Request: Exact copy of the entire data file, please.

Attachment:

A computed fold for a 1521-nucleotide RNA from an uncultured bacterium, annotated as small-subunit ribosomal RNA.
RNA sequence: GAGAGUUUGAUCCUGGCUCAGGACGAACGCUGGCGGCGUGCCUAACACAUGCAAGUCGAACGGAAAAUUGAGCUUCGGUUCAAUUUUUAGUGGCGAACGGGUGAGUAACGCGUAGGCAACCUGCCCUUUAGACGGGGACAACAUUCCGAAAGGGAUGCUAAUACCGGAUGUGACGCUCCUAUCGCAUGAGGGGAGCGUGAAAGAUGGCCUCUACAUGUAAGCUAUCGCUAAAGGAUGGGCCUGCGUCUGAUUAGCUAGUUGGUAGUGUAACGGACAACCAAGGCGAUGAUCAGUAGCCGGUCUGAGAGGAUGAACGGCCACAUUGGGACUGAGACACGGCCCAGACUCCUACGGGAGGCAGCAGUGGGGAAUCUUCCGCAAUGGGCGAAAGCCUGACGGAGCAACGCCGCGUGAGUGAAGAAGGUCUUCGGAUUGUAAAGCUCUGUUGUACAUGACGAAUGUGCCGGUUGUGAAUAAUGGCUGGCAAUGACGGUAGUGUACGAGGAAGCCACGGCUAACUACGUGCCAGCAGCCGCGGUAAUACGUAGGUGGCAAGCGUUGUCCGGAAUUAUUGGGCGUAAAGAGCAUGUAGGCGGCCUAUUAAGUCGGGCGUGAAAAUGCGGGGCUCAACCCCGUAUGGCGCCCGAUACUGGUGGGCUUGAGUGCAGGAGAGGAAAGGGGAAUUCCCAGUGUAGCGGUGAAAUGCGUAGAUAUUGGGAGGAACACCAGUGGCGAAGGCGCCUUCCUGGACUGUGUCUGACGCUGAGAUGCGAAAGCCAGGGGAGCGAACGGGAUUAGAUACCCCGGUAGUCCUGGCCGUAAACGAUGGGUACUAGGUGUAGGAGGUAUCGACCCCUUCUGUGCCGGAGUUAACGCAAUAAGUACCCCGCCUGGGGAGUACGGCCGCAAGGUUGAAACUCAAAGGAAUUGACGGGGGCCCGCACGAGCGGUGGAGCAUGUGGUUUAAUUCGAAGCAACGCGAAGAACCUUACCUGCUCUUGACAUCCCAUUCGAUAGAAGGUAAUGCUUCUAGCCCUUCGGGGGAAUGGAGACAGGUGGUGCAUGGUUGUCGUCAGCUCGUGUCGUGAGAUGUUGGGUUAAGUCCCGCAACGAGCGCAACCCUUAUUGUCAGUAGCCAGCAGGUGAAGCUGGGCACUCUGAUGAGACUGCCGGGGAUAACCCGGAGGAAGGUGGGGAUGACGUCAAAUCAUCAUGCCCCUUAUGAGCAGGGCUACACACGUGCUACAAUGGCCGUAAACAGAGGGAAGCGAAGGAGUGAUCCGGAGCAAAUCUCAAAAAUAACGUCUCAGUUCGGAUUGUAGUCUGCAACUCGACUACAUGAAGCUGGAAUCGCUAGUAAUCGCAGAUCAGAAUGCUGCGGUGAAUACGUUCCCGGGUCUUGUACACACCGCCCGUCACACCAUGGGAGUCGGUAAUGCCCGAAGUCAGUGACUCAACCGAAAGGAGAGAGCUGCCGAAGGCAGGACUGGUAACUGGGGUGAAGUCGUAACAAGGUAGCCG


A computed fold for a 1521-nucleotide RNA from an uncultured bacterium, annotated as small-subunit ribosomal RNA.
RNA sequence: GAGAGUUUGAUCCUGGCUCAGGACGAACGCUGGCGGCGUGCCUAACACAUGCAAGUCGAACGGAAAAUUGAGCUUCGGUUCAAUUUUUAGUGGCGAACGGGUGAGUAACGCGUAGGCAACCUGCCCUUUAGACGGGGACAACAUUCCGAAAGGGAUGCUAAUACCGGAUGUGACGCUCCUAUCGCAUGAGGGGAGCGUGAAAGAUGGCCUCUACAUGUAAGCUAUCGCUAAAGGAUGGGCCUGCGUCUGAUUAGCUAGUUGGUAGUGUAACGGACAACCAAGGCGAUGAUCAGUAGCCGGUCUGAGAGGAUGAACGGCCACAUUGGGACUGAGACACGGCCCAGACUCCUACGGGAGGCAGCAGUGGGGAAUCUUCCGCAAUGGGCGAAAGCCUGACGGAGCAACGCCGCGUGAGUGAAGAAGGUCUUCGGAUUGUAAAGCUCUGUUGUACAUGACGAAUGUGCCGGUUGUGAAUAAUGGCUGGCAAUGACGGUAGUGUACGAGGAAGCCACGGCUAACUACGUGCCAGCAGCCGCGGUAAUACGUAGGUGGCAAGCGUUGUCCGGAAUUAUUGGGCGUAAAGAGCAUGUAGGCGGCCUAUUAAGUCGGGCGUGAAAAUGCGGGGCUCAACCCCGUAUGGCGCCCGAUACUGGUGGGCUUGAGUGCAGGAGAGGAAAGGGGAAUUCCCAGUGUAGCGGUGAAAUGCGUAGAUAUUGGGAGGAACACCAGUGGCGAAGGCGCCUUCCUGGACUGUGUCUGACGCUGAGAUGCGAAAGCCAGGGGAGCGAACGGGAUUAGAUACCCCGGUAGUCCUGGCCGUAAACGAUGGGUACUAGGUGUAGGAGGUAUCGACCCCUUCUGUGCCGGAGUUAACGCAAUAAGUACCCCGCCUGGGGAGUACGGCCGCAAGGUUGAAACUCAAAGGAAUUGACGGGGGCCCGCACGAGCGGUGGAGCAUGUGGUUUAAUUCGAAGCAACGCGAAGAACCUUACCUGCUCUUGACAUCCCAUUCGAUAGAAGGUAAUGCUUCUAGCCCUUCGGGGGAAUGGAGACAGGUGGUGCAUGGUUGUCGUCAGCUCGUGUCGUGAGAUGUUGGGUUAAGUCCCGCAACGAGCGCAACCCUUAUUGUCAGUAGCCAGCAGGUGAAGCUGGGCACUCUGAUGAGACUGCCGGGGAUAACCCGGAGGAAGGUGGGGAUGACGUCAAAUCAUCAUGCCCCUUAUGAGCAGGGCUACACACGUGCUACAAUGGCCGUAAACAGAGGGAAGCGAAGGAGUGAUCCGGAGCAAAUCUCAAAAAUAACGUCUCAGUUCGGAUUGUAGUCUGCAACUCGACUACAUGAAGCUGGAAUCGCUAGUAAUCGCAGAUCAGAAUGCUGCGGUGAAUACGUUCCCGGGUCUUGUACACACCGCCCGUCACACCAUGGGAGUCGGUAAUGCCCGAAGUCAGUGACUCAACCGAAAGGAGAGAGCUGCCGAAGGCAGGACUGGUAACUGGGGUGAAGUCGUAACAAGGUAGCCG